DALLAS — When a quarterback leads a team to the national championship, the natural question is whether he will turn pro.
So the fact that query was posed to Ohio State’s Cardale Jones on Tuesday morning was expected. It was a question, however, that would not have been asked a month ago.
Even if Jones stays, he is far from guaranteed of being the starter for the Buckeyes’ Sept. 7 opener next season at Virginia Tech.
That is what was so remarkable about the Buckeyes’ eighth and latest national title — and the first for any team in the new College Football Playoff format. They are so loaded at quarterback that Jones could be anywhere from first to third on the depth chart, or he could be playing in the NFL if he leaves early.
“It’s very odd,” Jones acknowledged. “I’m going to be starting three games in three years, and guys play their whole career to have that buildup and have that motivation to play in the NFL. In my personal opinion, I’m not ready for that level yet. I mean, like Coach (Urban) Meyer said, it’s a conversation me and him will have later down the road. But to me right now, it’s far out.”
At 6 feet 5 inches and 250 pounds, Jones is a load to bring down, and he has a NFL-ready arm. In Monday’s 42-20 victory over Oregon in the title game at AT&T Stadium in Arlington, Texas, Jones completed 16 of 23 passes for 242 yards and a touchdown.
That performance was the latest of an incredible three-game run in which Jones also helped the Buckeyes beat Wisconsin 59-0 in the Big Ten Conference championship game and Alabama 42-35 in the national semifinals.
Jones, a redshirt sophomore who has until Thursday to decide whether to declare for the NFL Draft, wasn’t supposed to be in this position.
Braxton Miller was the starter, but suffered a season-ending shoulder injury before the season. J.T. Barrett then took over and put together a Heisman Trophy-type year, but went out with a broken right ankle in the regular-season finale against Michigan.
Miller could return and reclaim his job, but as a graduate, he could transfer and play elsewhere immediately. Meyer has said he expects Miller to be back in an Ohio State uniform.
Barrett also should have a big say in who becomes the starter.
And then there’s Jones, who shined in the season’s three most important games.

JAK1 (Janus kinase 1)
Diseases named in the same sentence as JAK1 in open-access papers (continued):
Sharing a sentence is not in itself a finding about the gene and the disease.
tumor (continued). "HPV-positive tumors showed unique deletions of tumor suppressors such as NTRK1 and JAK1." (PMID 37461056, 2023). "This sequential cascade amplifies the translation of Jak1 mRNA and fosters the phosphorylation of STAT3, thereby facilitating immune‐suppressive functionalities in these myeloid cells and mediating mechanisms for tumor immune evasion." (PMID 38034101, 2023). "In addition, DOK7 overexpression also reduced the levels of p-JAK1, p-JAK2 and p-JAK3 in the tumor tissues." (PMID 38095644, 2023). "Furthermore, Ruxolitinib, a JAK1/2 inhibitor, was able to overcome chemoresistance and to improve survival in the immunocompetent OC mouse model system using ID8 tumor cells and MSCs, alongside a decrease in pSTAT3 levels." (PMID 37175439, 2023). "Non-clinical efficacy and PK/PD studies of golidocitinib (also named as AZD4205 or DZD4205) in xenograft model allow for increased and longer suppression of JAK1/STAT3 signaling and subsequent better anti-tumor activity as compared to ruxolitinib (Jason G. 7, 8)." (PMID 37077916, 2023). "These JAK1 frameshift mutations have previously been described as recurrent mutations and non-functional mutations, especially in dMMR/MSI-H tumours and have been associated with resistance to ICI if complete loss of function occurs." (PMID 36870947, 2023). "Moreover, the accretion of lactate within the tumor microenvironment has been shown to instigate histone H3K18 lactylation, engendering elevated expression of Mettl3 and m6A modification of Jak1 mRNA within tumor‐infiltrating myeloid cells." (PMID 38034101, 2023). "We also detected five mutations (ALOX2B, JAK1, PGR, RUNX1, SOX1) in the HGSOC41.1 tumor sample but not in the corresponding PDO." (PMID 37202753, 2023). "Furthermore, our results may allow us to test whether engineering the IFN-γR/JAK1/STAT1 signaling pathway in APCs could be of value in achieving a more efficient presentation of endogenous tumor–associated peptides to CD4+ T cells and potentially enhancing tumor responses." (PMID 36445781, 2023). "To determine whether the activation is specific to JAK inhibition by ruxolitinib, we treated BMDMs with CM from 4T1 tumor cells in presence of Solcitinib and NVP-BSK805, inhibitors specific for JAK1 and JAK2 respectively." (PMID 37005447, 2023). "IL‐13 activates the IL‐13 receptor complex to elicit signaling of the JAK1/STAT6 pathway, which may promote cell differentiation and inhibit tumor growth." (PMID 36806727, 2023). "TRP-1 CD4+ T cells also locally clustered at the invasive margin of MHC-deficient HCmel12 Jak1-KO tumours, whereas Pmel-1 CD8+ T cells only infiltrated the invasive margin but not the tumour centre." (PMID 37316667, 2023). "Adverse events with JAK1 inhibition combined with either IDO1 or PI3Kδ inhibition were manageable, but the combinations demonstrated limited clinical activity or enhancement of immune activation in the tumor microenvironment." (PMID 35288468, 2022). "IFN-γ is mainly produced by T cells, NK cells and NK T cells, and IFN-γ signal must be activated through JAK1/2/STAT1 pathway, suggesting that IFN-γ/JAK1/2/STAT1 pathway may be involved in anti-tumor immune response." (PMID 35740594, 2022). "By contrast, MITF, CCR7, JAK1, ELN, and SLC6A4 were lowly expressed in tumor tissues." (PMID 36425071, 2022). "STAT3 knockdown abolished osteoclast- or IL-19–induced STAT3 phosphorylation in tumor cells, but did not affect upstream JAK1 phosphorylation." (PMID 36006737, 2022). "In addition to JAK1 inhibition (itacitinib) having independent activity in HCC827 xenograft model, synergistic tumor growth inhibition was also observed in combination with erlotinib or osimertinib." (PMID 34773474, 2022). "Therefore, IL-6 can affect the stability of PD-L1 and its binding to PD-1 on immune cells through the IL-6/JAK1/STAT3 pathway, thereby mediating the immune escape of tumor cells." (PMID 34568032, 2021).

The decisions at quarterback won’t be rushed.
“We’re still reveling in the win and no sleep, and I want these players to really appreciate it because I am,” Meyer said. “It’s something I’ve learned over my journey is I’m going to enjoy this darned thing.”
Meyer didn’t enjoy his two championships at Florida, and the pressure to keep pushing hard following those 2006 and 2008 titles caused him to lose 37 pounds in 2009, he told HBO last year. He took the 2011 season off from the game.
Now Meyer is re-energized, and even if he wants to soak in this moment, he doesn’t have much time. Meyer will turn his attention to recruiting by Thursday.
Considering how many players he is expected to bring back, Ohio State already is listed as a 6-to-1 favorite to repeat, according to Pregame.com.
That 2015 team always figured to be the one with the best shot to win the national title. Not this season’s team.
Not with so many freshmen and sophomores.
“This feeling is unreal right now because three or four months ago everybody counted us out,” Jones said. “They said we wouldn’t be here at this point in our careers.”
Where will Jones be next season?
Whether he returns or goes to the NFL, or whether he is the starter at Ohio State or a backup, the Buckeyes figure to continue rolling with Meyer at the controls.
He’s won everywhere he’s been, joining Alabama’s Nick Saban as the only Football Bowl Subdivision coach to win a national championship at two different schools.
“The way that Coach Meyer motivates, teaches and demands the best out of each player in different ways is unbelievable,” Jones said. “He gets the best out of us in different ways. Even in the same room as far as the quarterbacks, the way that he demands and gets the best out of us is second to none, and that’s why we’re sitting here today.”
Contact Mark Anderson at firstname.lastname@example.org or 702-387-2914. Follow him on Twitter: @markanderson65.